If we fail to meet this challenge, all other nations will be on notice that despite its overwhelming power the United States, when a real crisis comes, will be found wanting. [snip]
Whether I may be a one-term President is insignificant compared to whether by our failure to act in this crisis the United States proves itself to be unworthy to lead the forces of freedom in this critical period in world history. I would rather be a one-term President and do what I believe is right than to be a two-term President at the cost of seeing America become a second-rate power and to see this nation accept the first defeat in its proud 190-year history.
Well, he got the latter, protestations to the contrary. Or at least part of a second term.
It remains to be seen if events play out differently this time. It certainly is a reflection of the desperation in the administration that they’d consider turning back to the Vietnam-era playbook. Or a reflection of the hubris with which they think, “the rules don’t apply in our case.”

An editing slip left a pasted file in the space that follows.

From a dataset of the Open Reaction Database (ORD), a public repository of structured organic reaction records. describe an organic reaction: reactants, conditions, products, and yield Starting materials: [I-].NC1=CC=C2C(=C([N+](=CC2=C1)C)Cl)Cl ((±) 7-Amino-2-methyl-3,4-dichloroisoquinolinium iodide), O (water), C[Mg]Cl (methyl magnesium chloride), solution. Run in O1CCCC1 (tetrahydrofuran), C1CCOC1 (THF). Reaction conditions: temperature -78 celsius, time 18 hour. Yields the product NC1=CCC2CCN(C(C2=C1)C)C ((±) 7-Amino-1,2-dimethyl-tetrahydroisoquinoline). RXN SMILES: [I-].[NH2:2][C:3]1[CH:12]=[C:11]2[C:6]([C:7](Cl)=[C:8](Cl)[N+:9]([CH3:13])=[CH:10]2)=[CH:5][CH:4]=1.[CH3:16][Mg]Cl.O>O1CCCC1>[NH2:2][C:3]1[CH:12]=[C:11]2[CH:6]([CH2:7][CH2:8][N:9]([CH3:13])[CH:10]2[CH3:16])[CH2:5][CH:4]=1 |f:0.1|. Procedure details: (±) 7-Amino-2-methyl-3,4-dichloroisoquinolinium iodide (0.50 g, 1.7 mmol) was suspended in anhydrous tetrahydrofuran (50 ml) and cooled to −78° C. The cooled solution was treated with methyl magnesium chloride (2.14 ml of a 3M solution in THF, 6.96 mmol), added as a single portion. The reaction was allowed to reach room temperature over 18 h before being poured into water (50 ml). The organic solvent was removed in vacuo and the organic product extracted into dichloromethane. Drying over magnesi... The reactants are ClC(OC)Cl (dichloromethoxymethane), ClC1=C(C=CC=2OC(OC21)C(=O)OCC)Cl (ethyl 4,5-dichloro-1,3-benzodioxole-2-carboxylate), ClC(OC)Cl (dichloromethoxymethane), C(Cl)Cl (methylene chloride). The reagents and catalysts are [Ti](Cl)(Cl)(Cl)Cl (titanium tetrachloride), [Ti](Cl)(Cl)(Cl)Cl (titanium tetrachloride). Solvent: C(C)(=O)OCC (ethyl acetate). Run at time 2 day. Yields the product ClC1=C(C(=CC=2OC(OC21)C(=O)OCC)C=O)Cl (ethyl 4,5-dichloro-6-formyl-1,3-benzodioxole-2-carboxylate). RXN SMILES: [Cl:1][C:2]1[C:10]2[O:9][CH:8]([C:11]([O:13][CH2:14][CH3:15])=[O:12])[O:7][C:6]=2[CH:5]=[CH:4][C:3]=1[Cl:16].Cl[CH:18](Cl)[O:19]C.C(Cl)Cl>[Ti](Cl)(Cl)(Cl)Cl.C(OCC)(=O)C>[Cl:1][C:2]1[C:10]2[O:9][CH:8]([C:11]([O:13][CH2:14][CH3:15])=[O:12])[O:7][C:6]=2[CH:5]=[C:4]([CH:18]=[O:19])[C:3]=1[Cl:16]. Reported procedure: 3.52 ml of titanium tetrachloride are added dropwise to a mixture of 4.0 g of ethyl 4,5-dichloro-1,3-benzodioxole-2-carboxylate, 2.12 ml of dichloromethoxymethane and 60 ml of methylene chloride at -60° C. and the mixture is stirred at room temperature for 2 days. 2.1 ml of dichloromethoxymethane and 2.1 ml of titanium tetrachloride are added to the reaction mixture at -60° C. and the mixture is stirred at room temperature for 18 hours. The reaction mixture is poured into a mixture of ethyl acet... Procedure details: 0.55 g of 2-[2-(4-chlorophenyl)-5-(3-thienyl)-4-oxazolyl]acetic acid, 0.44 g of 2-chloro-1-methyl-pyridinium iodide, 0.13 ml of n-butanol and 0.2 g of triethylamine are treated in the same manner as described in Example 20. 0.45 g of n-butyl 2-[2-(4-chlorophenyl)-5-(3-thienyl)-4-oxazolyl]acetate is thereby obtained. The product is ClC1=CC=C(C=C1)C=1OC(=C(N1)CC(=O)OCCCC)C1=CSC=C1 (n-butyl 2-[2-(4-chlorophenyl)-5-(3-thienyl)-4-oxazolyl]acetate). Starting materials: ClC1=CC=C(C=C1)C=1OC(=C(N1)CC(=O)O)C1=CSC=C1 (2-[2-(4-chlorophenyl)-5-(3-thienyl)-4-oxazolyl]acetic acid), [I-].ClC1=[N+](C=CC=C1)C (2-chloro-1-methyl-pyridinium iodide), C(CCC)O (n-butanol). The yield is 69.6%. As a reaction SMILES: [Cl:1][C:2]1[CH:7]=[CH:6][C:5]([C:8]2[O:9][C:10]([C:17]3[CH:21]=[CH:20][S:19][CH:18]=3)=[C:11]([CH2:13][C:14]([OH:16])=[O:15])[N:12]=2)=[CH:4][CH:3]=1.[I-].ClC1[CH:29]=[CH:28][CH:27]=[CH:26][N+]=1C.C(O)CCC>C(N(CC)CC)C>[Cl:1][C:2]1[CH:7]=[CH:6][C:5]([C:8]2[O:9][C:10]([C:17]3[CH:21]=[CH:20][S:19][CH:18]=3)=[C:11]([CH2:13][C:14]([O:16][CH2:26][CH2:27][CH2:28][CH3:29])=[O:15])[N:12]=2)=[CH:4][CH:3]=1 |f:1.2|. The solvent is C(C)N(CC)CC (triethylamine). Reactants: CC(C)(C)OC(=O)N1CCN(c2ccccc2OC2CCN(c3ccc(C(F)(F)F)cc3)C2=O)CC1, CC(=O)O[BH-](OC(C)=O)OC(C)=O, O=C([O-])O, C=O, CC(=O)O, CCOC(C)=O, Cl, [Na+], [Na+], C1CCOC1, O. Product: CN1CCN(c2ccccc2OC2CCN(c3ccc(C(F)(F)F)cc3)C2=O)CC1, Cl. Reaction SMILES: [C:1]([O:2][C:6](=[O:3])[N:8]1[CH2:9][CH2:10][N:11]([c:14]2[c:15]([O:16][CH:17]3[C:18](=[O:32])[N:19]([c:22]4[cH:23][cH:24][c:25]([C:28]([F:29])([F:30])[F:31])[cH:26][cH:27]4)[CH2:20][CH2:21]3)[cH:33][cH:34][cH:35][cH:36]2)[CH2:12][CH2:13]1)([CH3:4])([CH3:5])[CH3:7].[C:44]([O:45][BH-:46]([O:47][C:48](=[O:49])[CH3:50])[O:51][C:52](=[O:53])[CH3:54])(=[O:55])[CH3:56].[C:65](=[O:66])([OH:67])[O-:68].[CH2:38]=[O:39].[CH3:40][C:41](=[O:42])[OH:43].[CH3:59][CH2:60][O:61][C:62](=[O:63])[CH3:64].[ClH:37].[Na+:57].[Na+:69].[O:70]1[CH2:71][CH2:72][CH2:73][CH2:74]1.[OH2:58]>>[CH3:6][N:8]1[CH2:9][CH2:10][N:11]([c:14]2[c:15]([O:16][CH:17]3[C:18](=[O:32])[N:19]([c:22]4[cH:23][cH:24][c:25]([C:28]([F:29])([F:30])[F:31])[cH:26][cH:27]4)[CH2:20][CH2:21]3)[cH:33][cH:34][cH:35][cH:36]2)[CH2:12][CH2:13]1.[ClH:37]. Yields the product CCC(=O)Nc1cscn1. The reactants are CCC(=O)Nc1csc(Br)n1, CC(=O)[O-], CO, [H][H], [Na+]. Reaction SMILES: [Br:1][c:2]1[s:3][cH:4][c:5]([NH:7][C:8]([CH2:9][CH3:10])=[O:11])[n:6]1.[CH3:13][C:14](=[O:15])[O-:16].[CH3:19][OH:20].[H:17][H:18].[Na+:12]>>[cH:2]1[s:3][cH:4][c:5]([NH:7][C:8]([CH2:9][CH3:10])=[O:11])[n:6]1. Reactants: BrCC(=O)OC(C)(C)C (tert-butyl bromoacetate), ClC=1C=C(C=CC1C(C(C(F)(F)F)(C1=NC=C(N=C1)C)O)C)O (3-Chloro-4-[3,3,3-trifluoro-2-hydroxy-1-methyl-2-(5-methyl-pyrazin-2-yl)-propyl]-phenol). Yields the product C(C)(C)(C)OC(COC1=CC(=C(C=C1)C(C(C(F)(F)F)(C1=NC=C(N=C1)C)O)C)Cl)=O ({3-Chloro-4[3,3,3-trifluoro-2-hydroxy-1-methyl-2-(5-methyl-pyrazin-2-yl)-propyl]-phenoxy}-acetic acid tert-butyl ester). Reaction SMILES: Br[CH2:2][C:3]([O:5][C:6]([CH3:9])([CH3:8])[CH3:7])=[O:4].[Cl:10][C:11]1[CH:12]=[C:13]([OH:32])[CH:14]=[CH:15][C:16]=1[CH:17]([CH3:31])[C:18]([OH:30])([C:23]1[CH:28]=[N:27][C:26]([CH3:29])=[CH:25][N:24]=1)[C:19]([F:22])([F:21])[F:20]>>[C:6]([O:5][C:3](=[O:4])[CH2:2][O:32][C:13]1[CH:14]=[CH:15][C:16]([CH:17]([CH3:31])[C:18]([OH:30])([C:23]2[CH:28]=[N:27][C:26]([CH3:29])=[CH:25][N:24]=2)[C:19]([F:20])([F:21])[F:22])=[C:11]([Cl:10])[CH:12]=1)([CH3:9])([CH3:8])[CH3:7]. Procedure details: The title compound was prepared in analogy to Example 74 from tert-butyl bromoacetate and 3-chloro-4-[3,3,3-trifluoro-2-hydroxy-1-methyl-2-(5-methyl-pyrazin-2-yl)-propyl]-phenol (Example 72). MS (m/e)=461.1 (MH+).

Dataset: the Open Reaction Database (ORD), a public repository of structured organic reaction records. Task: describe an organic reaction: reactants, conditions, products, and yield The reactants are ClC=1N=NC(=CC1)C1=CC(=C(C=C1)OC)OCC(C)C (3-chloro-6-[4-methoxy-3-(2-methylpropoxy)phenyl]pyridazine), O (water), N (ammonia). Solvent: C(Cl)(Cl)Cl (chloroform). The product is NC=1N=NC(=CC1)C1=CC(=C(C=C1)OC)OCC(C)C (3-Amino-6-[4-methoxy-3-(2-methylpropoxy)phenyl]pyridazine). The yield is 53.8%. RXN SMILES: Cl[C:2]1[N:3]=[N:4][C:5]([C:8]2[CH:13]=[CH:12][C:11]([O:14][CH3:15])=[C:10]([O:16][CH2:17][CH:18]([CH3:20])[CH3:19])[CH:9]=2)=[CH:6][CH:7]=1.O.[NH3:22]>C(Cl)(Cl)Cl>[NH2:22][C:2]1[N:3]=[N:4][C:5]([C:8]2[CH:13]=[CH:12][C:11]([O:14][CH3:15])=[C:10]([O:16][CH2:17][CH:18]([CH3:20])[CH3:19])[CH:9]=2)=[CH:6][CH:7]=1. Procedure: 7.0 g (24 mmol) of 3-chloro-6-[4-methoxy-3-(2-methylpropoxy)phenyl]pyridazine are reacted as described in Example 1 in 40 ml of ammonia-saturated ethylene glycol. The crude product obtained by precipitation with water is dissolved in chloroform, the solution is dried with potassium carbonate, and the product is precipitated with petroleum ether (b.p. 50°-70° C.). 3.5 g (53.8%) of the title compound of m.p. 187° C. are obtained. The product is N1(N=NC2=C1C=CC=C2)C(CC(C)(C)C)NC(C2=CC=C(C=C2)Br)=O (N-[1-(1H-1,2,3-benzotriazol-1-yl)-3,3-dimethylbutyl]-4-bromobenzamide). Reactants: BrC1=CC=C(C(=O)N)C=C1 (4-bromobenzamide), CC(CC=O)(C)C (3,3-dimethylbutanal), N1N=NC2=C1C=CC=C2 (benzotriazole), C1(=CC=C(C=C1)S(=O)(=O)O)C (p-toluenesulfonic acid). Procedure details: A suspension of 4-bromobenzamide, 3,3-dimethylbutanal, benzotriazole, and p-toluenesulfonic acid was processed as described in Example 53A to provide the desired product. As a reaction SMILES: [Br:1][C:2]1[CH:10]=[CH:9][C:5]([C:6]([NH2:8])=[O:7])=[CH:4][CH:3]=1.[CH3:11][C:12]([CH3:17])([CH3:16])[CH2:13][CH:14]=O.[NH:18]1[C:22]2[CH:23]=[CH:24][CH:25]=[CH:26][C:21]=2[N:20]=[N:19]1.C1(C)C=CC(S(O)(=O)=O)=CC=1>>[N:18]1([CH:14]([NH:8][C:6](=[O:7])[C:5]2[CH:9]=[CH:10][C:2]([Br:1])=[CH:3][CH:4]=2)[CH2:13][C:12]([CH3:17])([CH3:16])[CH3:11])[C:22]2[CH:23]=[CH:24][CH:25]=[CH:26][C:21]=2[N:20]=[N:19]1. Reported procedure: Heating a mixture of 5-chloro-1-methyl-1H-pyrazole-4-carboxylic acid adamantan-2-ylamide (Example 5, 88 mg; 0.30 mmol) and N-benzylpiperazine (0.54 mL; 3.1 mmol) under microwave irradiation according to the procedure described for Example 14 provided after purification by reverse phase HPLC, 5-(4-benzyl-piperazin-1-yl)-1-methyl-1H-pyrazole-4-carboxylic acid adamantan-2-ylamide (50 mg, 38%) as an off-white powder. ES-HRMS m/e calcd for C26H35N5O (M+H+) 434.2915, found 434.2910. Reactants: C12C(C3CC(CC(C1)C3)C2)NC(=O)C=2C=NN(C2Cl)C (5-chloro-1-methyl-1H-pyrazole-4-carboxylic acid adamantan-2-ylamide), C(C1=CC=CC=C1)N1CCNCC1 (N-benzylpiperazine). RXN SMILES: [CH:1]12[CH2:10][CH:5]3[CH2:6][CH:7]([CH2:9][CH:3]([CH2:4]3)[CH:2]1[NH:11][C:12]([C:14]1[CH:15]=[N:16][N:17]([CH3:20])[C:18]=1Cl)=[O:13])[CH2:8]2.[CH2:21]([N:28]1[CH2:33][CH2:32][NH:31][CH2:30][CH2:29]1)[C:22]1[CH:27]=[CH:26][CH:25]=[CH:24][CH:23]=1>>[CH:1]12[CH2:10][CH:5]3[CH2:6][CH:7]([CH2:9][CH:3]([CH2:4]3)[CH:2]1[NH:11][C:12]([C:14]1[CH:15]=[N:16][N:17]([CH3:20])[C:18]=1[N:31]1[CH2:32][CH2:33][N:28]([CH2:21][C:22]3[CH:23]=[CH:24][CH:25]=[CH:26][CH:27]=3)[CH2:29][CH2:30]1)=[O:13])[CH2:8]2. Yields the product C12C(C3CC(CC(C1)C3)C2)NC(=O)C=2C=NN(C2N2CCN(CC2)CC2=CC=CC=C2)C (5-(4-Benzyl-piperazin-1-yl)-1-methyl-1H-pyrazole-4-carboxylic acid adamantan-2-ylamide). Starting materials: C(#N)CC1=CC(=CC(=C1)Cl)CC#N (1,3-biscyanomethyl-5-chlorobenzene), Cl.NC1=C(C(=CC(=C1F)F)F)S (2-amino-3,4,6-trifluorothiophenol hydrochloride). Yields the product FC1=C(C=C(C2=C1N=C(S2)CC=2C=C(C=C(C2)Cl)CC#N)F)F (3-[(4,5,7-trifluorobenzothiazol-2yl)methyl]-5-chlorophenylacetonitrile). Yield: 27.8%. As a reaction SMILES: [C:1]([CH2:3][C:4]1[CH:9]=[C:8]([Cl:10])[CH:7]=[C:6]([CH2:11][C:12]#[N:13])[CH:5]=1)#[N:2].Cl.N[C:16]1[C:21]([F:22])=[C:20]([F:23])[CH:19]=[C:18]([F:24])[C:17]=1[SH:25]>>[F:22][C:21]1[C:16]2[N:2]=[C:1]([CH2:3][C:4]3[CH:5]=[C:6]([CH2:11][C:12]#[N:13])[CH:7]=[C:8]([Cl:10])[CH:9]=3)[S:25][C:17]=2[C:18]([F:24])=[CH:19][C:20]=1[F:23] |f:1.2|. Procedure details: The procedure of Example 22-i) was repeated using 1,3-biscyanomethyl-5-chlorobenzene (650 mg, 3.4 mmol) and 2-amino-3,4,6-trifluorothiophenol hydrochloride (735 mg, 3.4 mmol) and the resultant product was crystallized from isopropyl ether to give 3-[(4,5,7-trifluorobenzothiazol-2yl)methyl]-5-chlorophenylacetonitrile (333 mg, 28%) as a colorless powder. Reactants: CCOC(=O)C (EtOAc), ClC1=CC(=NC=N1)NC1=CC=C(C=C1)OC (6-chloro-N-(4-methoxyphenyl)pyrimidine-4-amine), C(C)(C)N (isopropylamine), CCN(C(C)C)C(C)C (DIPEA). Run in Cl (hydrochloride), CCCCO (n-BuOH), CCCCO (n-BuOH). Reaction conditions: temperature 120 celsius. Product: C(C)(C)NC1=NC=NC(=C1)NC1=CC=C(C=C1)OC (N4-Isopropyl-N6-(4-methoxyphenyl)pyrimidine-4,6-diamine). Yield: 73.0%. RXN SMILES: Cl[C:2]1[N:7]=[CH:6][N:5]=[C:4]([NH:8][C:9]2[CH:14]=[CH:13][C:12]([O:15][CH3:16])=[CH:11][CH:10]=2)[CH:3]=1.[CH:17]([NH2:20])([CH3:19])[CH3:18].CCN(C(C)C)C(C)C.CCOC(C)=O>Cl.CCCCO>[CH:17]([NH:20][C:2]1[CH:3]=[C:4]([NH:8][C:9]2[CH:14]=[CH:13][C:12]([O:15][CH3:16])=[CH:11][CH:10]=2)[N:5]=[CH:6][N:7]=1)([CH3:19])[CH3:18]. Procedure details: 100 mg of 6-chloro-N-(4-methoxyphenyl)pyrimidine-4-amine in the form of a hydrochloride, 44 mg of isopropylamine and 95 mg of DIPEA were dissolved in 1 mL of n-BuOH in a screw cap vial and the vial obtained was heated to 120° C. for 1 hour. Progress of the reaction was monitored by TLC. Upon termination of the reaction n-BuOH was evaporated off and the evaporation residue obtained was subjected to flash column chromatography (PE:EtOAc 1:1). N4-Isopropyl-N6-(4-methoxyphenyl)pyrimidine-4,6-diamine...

Hersh certainly believes it’s the latter, from what he’s hearing:
HERSH: Suffice to say this, that this president in private, at Camp David with his friends, the people that I’m sure call him George, is very serene about the war. He’s upbeat. He thinks that he’s going to be judged, maybe not in five years or ten years, maybe in 20 years. He’s committed to the course. He believes in democracy.
HERSH: He believes that he’s doing the right thing, and he’s not going to stop until he gets — either until he’s out of office, or he falls apart, or he wins.
BLITZER: But this has become, your suggesting, a religious thing for him?
HERSH: Some people think it is. Other people think he’s absolutely committed, as I say, to the idea of democracy. He’s been sold on this notion.